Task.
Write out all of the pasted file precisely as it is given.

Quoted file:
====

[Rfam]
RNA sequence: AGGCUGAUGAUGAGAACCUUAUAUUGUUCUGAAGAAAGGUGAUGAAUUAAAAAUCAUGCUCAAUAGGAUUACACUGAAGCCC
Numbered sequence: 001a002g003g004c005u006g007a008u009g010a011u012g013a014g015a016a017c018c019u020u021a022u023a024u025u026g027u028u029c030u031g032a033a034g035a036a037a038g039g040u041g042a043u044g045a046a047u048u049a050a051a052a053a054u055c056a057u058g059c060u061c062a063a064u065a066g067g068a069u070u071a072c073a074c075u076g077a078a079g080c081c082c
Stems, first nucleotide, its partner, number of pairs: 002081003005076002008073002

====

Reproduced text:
[Rfam]
RNA sequence: AGGCUGAUGAUGAGAACCUUAUAUUGUUCUGAAGAAAGGUGAUGAAUUAAAAAUCAUGCUCAAUAGGAUUACACUGAAGCCC
Numbered sequence: 001a002g003g004c005u006g007a008u009g010a011u012g013a014g015a016a017c018c019u020u021a022u023a024u025u026g027u028u029c030u031g032a033a034g035a036a037a038g039g040u041g042a043u044g045a046a047u048u049a050a051a052a053a054u055c056a057u058g059c060u061c062a063a064u065a066g067g068a069u070u071a072c073a074c075u076g077a078a079g080c081c082c
Stems, first nucleotide, its partner, number of pairs: 002081003005076002008073002